Film Review “Trouble with the Curve”

Starring: Clint Eastwood, Amy Adams and Justin Timberlake
Directed by: Robert Lorenz
Rated: PG 13
Running time: 1 hr 51 mins
Warner Brothers

Our Score: 4 out of 5 stars

If you don’t count his spot-on impression of Grandpa Simpson at this past months’ Republican National Convention, it’s been four years since Clint Eastwood has appeared on screen. It’s also been almost twenty years since he worked for another director besides himself. What could have brought Clint back for this amazing twin surprise? Loyalty. Director Lorenz has worked for Eastwood for almost two decades, serving as everything from assistant director to producer. Now, with “Trouble with the Curve,” he gets to show Eastwood everything he’s learned.

Gus Lobel (Eastwood) is a baseball scout. Though we’re told he’s signed every great Atlanta Brave from Rico Carty to Dale Murphy to Chipper Jones, we’re also aware that he’s much older than the other scouts he sits with as he travels North Carolina watching high school baseball and looking for the next great player. Gus is baseball through and though. He continues to speak with his late wife during visits to the cemetery (her head stone reads: “May the Lord Grant You Extra Innings.” His daughter (Adams) is a lawyer with the first name of Mickey. As in Mantle. Gus realizes that his eyesight is getting worse and, upon the request of the Braves, finds himself watching THE NEXT BIG THING with Mickey at his side and a rival agent and former pitcher (Timberlake) with eyes for both the ball player and Mickey.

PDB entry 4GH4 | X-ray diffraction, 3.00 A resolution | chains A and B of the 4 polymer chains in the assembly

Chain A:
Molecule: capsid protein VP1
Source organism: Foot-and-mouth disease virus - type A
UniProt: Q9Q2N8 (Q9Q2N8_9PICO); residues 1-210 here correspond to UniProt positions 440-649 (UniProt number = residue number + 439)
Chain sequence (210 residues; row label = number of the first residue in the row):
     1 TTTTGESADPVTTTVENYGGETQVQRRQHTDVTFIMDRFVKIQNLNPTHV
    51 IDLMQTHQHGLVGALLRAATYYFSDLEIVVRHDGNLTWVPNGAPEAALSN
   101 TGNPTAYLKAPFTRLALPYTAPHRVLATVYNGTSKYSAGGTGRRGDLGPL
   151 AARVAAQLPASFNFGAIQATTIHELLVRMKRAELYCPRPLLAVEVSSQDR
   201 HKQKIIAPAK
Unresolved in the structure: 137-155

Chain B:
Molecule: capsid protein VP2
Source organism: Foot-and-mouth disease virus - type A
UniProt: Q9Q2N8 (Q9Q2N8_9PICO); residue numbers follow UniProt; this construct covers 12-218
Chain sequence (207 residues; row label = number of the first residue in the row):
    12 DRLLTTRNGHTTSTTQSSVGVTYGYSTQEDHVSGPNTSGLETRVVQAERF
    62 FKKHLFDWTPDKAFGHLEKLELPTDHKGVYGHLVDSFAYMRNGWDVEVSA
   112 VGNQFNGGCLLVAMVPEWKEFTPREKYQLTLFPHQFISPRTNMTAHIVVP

A great companion piece to last year’s “Moneyball,” “Trouble with the Curve” is an earnest film whose major drawback is that it’s ending is telegraphed to the audience less than 30 minutes after the film starts. That being said, if you don’t spend a lot of time analyzing things it’s an enjoyable debut project for director Lorenz, thanks in great part to a committed cast. Eastwood’s Gus could be a cousin to “Gran Torino” senior citizen Walt. Gruff on the outside but with a soft, syrupy middle, Gus is content with his life on the road. Adams shines as Mickey, who slowly resumes the love for the game her father never knew existed while at the same time juggling an important legal presentation she must present in order to make partner at her firm. Timberlake continues to do solid work as a supporting character, continually learning what makes both Gus and Mickey tick. Also notable are John Goodman as Gus’ closest front office friend, Matthew Lillard and Robert Patrick as Braves execs and George Wyner and Bob Gunton as the leaders of Mickey’s firm.

Director Lorenz obviously studied Eastwood well on previous sets. His direction is simple and fluid, concentrating more on character than action. He also manages to catch brilliant glimpses of the North Carolina countryside as well as the sounds of baseball being played for fun.

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